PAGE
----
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Bonhoeffer: Pastor, Martyr, Prophet, Spy by Eric Metaxas

Dietrich Bonhoeffer was a German Lutheran pastor, prolific writer and theologian. In his relatively short lifetime, he was murdered at age 39, he accomplished a lot. In Bonhoeffer: Pastor, Martyr, Prophet, Spy, Eric Metaxas details this hero’s life and the courage he had to stand up against the Third Reich.

Bonhoeffer: Pastor, Martyr, Prophet, Spy by Eric Metaxas

From a young age, Bonhoeffer wanted to be a theologian. His family was wealthy, educated, and highly connected. But they didn’t all share his views on religion. Still, he was always close to his family, and they supported his decisions.

When Hitler came into power in Germany, it began a slow and then rapid division of the German church. This division led to Bonhoeffer creating and leading the Confessing Church. “To ‘confess the gospel’ simply meant to speak forth the good news of Jesus Christ.” As things progressed, Bonhoeffer made it perfectly clear that this “new” church was in reality the only church of Germany. There were not two churches as the one that the Third Reich had taken over was heretical.

Before World War II broke out, Bonhoeffer had spent time in America and England amongst other places. He made many connections that would later bring him into a conspiracy to kill Hitler. Bonhoeffer, from early on, had inside information as well as personal insight into how evil Hitler was and the atrocities he was committing.

“Only he who cries out for the Jews may sing Gregorian chants.”

Dietrich Bonhoeffer

As the group of conspirators grew, Bonhoeffer was brought into the Abwehr, a German military intelligence group comparable to the CIA. In this capacity, he became a spy against the Gestapo and the Third Reich. He would learn more about Hitler’s evils and become further determined that the Fuhrer must be eliminated.

Bonhoeffer’s direct involvement in the plot against Hitler was not the reason he was eventually arrested in 1943. This was due to a different event in where he assisted the escape of a group of Jews. The charges were weak and centered around money laundering.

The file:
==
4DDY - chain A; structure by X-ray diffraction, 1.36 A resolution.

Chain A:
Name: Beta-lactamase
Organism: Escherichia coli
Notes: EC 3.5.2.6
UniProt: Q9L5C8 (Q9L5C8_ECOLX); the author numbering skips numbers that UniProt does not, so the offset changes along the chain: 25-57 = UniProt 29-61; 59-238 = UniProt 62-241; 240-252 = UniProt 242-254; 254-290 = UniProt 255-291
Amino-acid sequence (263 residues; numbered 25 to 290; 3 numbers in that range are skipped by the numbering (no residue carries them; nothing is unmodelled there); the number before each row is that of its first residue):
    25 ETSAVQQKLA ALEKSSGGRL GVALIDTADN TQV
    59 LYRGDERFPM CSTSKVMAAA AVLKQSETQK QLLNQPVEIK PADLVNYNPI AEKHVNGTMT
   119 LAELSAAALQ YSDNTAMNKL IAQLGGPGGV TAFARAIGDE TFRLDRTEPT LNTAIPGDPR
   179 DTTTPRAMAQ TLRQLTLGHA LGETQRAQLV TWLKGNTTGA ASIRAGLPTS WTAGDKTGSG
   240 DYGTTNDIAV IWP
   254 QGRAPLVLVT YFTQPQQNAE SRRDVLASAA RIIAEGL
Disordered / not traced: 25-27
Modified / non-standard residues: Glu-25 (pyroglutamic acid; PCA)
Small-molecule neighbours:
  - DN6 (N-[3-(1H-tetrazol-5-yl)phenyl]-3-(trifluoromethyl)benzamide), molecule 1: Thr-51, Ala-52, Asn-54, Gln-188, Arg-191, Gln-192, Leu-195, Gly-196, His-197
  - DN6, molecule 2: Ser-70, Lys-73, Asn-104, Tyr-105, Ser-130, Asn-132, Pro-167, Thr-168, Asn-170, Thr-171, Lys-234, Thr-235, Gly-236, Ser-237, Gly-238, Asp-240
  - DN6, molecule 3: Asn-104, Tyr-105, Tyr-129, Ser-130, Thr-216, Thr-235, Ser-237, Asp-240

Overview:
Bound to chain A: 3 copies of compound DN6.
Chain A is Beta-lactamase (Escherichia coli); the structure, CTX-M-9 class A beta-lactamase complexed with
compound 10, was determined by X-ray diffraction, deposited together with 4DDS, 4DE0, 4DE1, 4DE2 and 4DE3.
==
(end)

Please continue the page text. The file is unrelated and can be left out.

Prior to being arrested, Bonhoeffer was engaged to Maria von Wedemeyer, a much younger woman who he fell quickly in love with. While in prison, Bonhoeffer would write profusely, including many love letters to Maria. These would eventually be published as Love Letters from Cell 92. He also worked on his masterpiece, Ethics while in prison.

Bonhoeffer’s prison experience almost seems like a monkish retreat. Yes, he was a prisoner. But along with his writing he was able to read an incredible amount. He mentioned specifically enjoying Adalbert Stifter’s Witiko, a historical novel he compared to being in the league of Don Quixote. Interestingly enough, Don Quixote is referenced in Ethics.

He was also able to perform some pastoral duties for other prisoners and became well liked by the guards. He could not attend the wedding of his best friend, Eberhard, to his niece, Renate, but he did write a beautiful wedding sermon for them. He had many visitors over the time in prison, including seventeen from Maria.

As always, Bonhoeffer prayed a lot and read his Bible. He spent much of his time working out his theology and sharing it privately with Eberhard. Much of these working ideas were shared after his death and produced some controversy which I am only mentioning but dismiss otherwise.

With the amount of evil amongst them, Bonhoeffer knew that principles of right and wrong “…outside of God and obedience to his will is impossible.” He held strong convictions on many issues but realized too that God’s grace remained even when wrongs were committed. On the issue of abortion:

“Destruction of the embryo is the mother’s womb is a violation of the right to live which God has bestowed upon this nascent life. To raise the question whether we are here concerned already with a human being or not is merely to confuse the issue. The simple fact is that God certainly intended to create a human being and that this nascent human being has been deliberately deprived of his life. And that is nothing but murder.”

from Dietrich Bonhoeffer’s Ethics

Eventually, Bonhoeffer was moved to a much nastier prison, where he was held with a group of notorious “enemies of the state”. This motley crew included a doctor that was directly involved in hideous human scientific experiments. But of course, Bonhoeffer got along with everyone.

As the days passed, it became more and more clear that Germany was going to lose the war and soon. It is sad to read how close Bonhoeffer was from possible liberation. Despite knowing the outcome, you are almost hopeful that he will indeed make it out and be reunited with his finance.

Bonhoeffer: Pastor, Martyr, Prophet, Spy is the second masterpiece I’ve read by Eric Metaxas. The pages fly and you can feel a deep understanding of who Dietrich Bonhoeffer was. And who he was, was an amazing Christian who knew that he was passing from his human life to his eternal life with Jesus.

“After what we have been through during the war, we hardly dare admit that we should like death to come to us, not accidentally and suddenly through some trivial cause, but in the fullness of life and with everything at stake.”

Dietrich Bonhoeffer